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Trump in Cannes: Hot-Button Film About His Early Years

It’s fitting that one of U.S. history’s most polarizing figures should be the unwitting subject of the most-highly-anticipated movie at this year’s Cannes Film Festival.

“The Apprentice” chronicles the rise of real estate newbie Donald Trump in the 1970s to the self-professed mogul he would become in the ’80s. As he gears up for this year’s national election, while currently embroiled in the salacious trial surrounding his alleged payoff to adult film actress Stormy Daniels in an alleged attempt at election-rigging, the film received a prolonged standing ovation.

Stateside, Trump’s campaign spokesperson Steven Cheung has vowed legal action against the filmmakers, calling the film “pure fiction which sensationalizes lies that have long been debunked.”

During the official Cannes press conference May 21 following the screening, Iranian-Danish director Ali Abbasi was asked whether he feared finding himself in the eye-line of Trump’s wrath and a possible  lawsuit. He responded, “Everybody talks about him suing a lot of people; they don’t talk about his success rate.”

Abbasi continued, “This is really not a movie about Donald Trump, it’s really a movie about a system and the way power runs through the system. Roy Cohn (the late, morally bankrupt lawyer/fixer) was an expert in utilizing that system; he taught Donald Trump.”

Starring Golden Globe-nominated actor Sebastian Stan (“Pam & Tommy”), who turns in a remarkably eerie performance as “The Donald,” and Golden Globe-winning actor Jeremy Strong (“Succession”) as Cohn, “The Apprentice” marks the first English-speaking film directed by Abbasi. Also in the cast are Golden Globe nominee Maria Baklova (“Borat”) as Ivana Trump and Martin Donovan (Tenet) as Donald’s father, Fred Trump.

Abbasi’s most recent work, “Holy Spider,” earned the film’s star Zar Amir Ebrahimi a best actress award at the 2022 Cannes Festival.  (She was also honored by the Golden Globe Awards/Variety magazine’s Breakthrough Award at Le Majestic Hotel’s Barrière Beach last year).

There are some genuinely shocking moments during “The Apprentice,” one of which depicts a rape scene revealing Ivana Trump as an unwilling participant in a sexual encounter with her then-husband Donald, and another in which he is undergoing liposuction. Ivana, who was married to Trump from 1977-1990, famously alleged during their 1990 divorce that she had indeed been raped by Donald, though she later withdrew the accusation.

For Stan, the film provided his most ambitious role to date. And playing such a well-known figure would be a challenge for any actor. “I found a (gossip columnist) Rona Barrett one-hour interview (with Trump) online and I watched it incessantly. But I also had to distance myself from a lot of the stuff we know [about him] from today and go back to the time we were focusing on. There was a lot to see and a lot of interviews he gave during that time.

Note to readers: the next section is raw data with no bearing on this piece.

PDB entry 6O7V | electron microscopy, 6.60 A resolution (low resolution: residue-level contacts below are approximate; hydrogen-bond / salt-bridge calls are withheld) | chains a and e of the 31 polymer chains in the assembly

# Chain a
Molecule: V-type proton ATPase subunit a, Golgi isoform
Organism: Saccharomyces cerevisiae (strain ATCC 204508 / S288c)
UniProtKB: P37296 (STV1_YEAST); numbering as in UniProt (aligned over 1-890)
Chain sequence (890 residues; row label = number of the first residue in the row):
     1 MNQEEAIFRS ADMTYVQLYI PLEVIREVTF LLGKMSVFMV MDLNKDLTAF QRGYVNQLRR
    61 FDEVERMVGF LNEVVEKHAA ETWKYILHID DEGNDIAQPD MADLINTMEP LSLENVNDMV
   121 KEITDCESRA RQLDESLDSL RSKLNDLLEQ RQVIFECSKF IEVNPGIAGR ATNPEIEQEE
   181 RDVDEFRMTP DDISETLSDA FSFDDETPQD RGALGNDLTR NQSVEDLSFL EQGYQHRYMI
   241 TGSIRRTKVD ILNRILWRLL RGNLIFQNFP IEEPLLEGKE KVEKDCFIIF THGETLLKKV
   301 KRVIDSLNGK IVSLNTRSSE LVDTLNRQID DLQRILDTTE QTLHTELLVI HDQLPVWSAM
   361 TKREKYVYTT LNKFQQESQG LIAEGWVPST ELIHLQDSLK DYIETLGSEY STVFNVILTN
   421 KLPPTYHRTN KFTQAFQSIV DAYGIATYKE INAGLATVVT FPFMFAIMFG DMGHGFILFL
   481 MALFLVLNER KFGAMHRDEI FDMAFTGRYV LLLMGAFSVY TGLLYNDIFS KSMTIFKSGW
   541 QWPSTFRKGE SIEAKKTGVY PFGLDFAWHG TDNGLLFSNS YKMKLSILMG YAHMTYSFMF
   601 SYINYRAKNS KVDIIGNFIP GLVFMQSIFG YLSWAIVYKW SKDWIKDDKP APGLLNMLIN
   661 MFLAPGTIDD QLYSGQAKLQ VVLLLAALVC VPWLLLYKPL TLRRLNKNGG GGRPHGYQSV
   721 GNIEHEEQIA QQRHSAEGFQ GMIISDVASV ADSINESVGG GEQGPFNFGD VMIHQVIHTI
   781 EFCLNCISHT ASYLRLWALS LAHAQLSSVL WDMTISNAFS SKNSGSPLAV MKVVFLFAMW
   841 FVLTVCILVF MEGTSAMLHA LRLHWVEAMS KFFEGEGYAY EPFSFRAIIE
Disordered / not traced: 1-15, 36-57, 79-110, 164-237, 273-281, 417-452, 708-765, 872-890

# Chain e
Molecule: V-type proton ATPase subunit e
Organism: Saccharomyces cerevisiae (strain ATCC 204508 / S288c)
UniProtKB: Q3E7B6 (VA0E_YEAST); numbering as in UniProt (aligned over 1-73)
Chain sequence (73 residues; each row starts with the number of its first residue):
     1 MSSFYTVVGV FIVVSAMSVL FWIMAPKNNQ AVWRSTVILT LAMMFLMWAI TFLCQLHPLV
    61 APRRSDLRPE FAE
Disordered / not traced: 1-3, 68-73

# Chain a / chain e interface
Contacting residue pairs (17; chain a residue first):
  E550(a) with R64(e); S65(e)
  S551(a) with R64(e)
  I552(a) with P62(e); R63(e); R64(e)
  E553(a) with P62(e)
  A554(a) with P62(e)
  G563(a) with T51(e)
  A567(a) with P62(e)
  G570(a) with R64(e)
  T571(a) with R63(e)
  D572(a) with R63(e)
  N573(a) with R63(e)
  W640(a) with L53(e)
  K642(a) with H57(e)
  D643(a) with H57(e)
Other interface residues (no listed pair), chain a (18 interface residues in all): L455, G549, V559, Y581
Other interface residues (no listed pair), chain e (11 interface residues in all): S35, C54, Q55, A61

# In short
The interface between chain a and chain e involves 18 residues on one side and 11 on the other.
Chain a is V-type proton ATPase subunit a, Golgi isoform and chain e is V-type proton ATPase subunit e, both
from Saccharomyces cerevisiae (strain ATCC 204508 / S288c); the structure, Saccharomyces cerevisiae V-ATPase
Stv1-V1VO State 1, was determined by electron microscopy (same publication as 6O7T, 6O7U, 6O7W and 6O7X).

“The preparation was a 24/7 immersion process of basically living with him to some extent in my headphones, on my phone and on YouTube. Basically, everywhere I was — including the bathroom — I was listening to him.” He shrugs. “I don’t know how else to do it except for 100 percent.” The all-encompassing process paid off; his reviews for the role have been uniformly positive.

Abassi discusses the complexity involved in portraying such a transformative iteration of Trump, whom he believes has taken on many personas. “The man, the character, the legend, the politician. If you look at his developments in every decade, it’s a different person, and you have to pick that moment in time which fits to this moment in time and adapt that,” he says.  “For Sebastian it was crazy. There are a million ways of doing this guy and 999 hundred thousand people would end up on ‘Saturday Night Live’ and I don’t feel we’re there,” he says, glancing at Stan next to him. “I don’t know how we didn’t get there because it’s so easy to find that essence but you find yourself on the other side of that invisible line.”

Asked whether Trump would enjoy the film, Abassi stated, “I don’t necessarily think this is a movie he would dislike. I don’t think he’d necessarily like it, but I think he would be surprised.” He deadpans, “I would offer to go and meet him and have a chat.”

For myriad reasons, it’s unsurprising that this movie has generated the most buzz at Cannes. And for Trump, amid legal threats and epic tantrums over the movie, ultimately, is there really any such thing as bad publicity?